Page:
As one of the most powerful independent risk factors for ischemic stroke and the most clinically relevant arrhythmia, atrial fibrillation (AF) poses a serious clinical and public health threat as the global population ages. AF increases the risk of ischemic stroke 4- to 5- fold1 although this statistic varies with age of the patient. Indeed, the prevalence rises to 1 in 25 people aged ≥60 years and 1 in 10 people aged ≥80 years.2 More than 2.3 million Americans have diagnosed AF, and that number is expected to increase dramatically over the coming decades.2 Ischemic stroke causes the most major disability and remains the third leading cause of death in the United States. Therapeutic strategies and optimal risk stratification offer the best hope for decreasing the burden of AF-related thromboembolism.
This article focuses on the randomized trial evidence for the efficacy and safety of oral vitamin K antagonists (eg, warfarin) for stroke prevention in AF. In particular, this article explores how well these findings translate into clinical practice, especially among patients with AF treated outside of clinical trials. Discussion centers on using evidence-based data to guide treatment for patients who are at increased risk for stroke. Such strategies would enhance the net benefit of oral anticoagulation. Concluding points provide information on improving risk stratification for stroke in patients with AF.
(Am J Manag Care. 2004;10:S58-S65)
Randomized Trial Evidence for Efficacy of Oral Vitamin K Antagonists
Multiple randomized trials completed during the late 1980s and through the 1990s investigated the efficacy of oral vitamin K antagonists for the prevention of thromboembolism (primarily ischemic stroke) in patients with nonvalvular atrial fibrillation (AF). Six randomized trials involving more than 4600 patients with AF compared oral anticoagulation with a control group.3-8The 5 studies of primary prevention in patients with AF and no prior transient ischemic attack, ischemic stroke, or other systemic embolism include:
A single secondary prevention study, the European Atrial Fibrillation Trial (EAFT), studied subjects with AF and a recent transient ischemic attack or minor stroke. Together these 6 studies are outlined in Table 1. These studies primarily included patients with persistent, permanent, and to a lesser degree, paroxysmal or intermittent AF. Patients with valvular causes of AF were excluded from these trials. Except for EAFT, which used phenprocoumon or acenocomarol, these trials used warfarin as the oral anticoagulant. Notably, the control group in the BAATAF trial took aspirin. The primary prevention trials showed a consistent benefit of oral vitamin K antagonist therapy for stroke prevention, with relative risk reductions ranging from 52% to 82%. In EAFT, the benefit of oral anticoagulation in secondary prevention was similar, with a relative risk reduction of 66%. The absolute decrease in stroke was greater because of the higher baseline risk in these patients.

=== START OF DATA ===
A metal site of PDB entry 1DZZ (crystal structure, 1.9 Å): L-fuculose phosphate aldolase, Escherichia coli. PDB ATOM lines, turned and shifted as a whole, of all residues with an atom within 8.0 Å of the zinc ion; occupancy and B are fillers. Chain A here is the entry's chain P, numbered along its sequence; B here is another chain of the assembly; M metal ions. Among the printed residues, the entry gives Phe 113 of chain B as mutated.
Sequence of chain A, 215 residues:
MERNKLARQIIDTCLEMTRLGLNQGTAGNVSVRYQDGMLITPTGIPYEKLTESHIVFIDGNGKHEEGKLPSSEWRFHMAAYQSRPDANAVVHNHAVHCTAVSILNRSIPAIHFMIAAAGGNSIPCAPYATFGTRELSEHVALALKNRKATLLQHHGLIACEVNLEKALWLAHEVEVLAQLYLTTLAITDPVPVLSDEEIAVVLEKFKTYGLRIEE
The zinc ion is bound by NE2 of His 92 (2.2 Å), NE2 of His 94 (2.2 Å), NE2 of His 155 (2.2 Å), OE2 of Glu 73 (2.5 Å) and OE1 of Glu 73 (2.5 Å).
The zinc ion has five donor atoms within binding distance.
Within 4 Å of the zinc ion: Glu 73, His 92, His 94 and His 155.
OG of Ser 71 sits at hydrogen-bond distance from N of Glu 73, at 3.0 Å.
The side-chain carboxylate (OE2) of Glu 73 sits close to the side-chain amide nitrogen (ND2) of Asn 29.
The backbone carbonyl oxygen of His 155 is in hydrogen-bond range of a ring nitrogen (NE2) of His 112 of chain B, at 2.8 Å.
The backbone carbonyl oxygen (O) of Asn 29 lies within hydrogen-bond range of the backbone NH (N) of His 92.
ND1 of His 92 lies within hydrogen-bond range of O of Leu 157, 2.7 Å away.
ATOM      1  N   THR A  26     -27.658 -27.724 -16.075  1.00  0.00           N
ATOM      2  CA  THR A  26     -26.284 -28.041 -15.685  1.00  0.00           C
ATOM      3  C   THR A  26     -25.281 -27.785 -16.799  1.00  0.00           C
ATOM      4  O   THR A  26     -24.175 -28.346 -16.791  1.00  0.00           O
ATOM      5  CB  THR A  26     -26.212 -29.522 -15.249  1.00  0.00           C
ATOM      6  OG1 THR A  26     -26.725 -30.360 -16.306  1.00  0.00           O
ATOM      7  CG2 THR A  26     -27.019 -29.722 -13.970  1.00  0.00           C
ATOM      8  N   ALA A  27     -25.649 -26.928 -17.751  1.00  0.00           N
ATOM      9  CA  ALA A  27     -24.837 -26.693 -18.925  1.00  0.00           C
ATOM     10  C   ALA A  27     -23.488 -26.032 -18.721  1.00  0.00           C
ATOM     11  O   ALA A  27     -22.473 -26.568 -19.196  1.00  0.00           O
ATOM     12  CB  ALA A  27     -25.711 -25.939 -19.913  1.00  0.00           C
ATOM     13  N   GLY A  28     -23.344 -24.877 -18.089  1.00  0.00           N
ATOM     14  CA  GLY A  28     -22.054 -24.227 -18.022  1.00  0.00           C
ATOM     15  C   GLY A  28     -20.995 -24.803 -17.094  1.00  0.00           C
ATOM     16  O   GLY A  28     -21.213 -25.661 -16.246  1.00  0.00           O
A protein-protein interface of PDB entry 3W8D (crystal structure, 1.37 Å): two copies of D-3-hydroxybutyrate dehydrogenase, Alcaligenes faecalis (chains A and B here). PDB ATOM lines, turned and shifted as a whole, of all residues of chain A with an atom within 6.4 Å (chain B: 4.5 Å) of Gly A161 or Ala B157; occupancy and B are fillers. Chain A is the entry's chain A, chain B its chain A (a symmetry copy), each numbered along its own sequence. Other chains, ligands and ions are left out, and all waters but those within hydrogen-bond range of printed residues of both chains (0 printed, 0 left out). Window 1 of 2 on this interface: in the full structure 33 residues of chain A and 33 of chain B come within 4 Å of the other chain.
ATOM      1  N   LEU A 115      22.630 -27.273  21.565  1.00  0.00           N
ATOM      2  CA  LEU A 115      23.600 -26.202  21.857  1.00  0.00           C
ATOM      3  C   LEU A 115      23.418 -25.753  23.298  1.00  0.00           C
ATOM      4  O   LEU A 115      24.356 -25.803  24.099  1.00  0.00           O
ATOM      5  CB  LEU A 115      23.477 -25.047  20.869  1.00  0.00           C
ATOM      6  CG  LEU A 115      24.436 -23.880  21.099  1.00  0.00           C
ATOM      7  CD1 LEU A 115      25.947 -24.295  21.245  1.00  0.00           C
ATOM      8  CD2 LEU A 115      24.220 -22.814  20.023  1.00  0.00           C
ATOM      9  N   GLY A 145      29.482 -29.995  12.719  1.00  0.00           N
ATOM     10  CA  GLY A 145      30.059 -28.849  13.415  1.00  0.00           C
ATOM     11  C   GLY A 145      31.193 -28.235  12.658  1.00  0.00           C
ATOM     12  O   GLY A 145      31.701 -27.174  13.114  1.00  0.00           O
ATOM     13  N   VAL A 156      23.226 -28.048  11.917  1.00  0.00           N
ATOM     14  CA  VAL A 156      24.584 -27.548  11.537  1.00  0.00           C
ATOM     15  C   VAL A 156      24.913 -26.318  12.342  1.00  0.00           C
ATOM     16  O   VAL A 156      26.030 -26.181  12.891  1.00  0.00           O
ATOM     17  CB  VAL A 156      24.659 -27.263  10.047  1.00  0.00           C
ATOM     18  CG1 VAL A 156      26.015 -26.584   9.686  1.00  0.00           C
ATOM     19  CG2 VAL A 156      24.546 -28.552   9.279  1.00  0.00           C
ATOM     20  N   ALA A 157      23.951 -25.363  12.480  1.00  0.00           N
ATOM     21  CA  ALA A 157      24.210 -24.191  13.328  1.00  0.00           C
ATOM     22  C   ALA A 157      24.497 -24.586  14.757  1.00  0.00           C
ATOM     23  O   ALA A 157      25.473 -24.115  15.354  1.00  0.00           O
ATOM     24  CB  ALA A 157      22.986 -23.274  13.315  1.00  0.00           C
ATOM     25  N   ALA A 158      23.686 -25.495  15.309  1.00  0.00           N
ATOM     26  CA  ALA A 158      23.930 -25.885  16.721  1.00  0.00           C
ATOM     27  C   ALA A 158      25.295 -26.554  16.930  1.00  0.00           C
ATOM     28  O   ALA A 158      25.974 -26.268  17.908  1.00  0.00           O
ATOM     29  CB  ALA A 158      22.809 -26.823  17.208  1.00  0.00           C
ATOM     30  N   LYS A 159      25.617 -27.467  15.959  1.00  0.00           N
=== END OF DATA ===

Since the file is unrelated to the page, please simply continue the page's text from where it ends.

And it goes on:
Several primary prevention trials (AFASAK-1, SPAF-II, SPAF-III, AFASAK-2, and Hellemons and colleagues)3,9-12 and the secondary prevention trial, EAFT,8 also evaluated the potential utility of the antiplatelet agent, aspirin, at various doses (50-325 mg daily) compared with oral vitamin K antagonist therapy (Table 2). Overall, warfarin caused a greater reduction in the risk of ischemic stroke compared with aspirin, especially in patients considered at higher risk for stroke (eg, SPAF-III). Furthermore, the combination of aspirin with low-dose warfarin does not appear to convey any greater benefit than aspirin alone for preventing thromboembolism in AF. Statistically significant results were found in 3 of 7 individual trials. This may be related to a variety of factors, including different inclusion criteria between trials, sample size issues, and/or varying target anticoagulation intensity in warfarin-treated patients.
Following the completion of these studies, meta-analyses using pooled patient data from available randomized trials summarized the effects of various antithrombotic therapies for stroke prevention (Table 3).13-15In these pooled analyses, adjusted-dose warfarin therapy had an overall relative risk reduction of 68% for ischemic stroke compared with no antithrombotic treatment. In comparison, aspirin was less effective and of borderline statistical significance. Compared with aspirin, adjusted-dose warfarin therapy was associated with a 52% relative risk reduction for stroke. In addition, these trials revealed the bleeding risks of anticoagulant therapy. Use of oral vitamin K antagonists is associated with a modest risk of major hemorrhage (typically defined as fatal or permanent disability, leading to hospitalization, requiring blood transfusions, or occurring at a critical anatomic site, such as intracranial bleeding) and minor bleeding. This was particularly true if international normalized ratio (INR) levels were >3.0. In these trials, there was no significant major bleeding risk associated with adjusted-dose anticoagulation. The annual rate of major hemorrhage was 1.3% in anticoagulated patients compared with 1.0% in control subjects.13 The observed annual rate of intracranial hemorrhage was approximately 0.3% in anticoagulated subjects compared with 0.1% among control subjects. In clinical context, these findings suggest that treating 1000 patients with AF for 1 year would prevent 23 ischemic strokes and cause an excess of 9 major bleeding events. As expected, as the baseline risk of stroke increases, a greater net benefit exists for using oral vitamin K antagonists.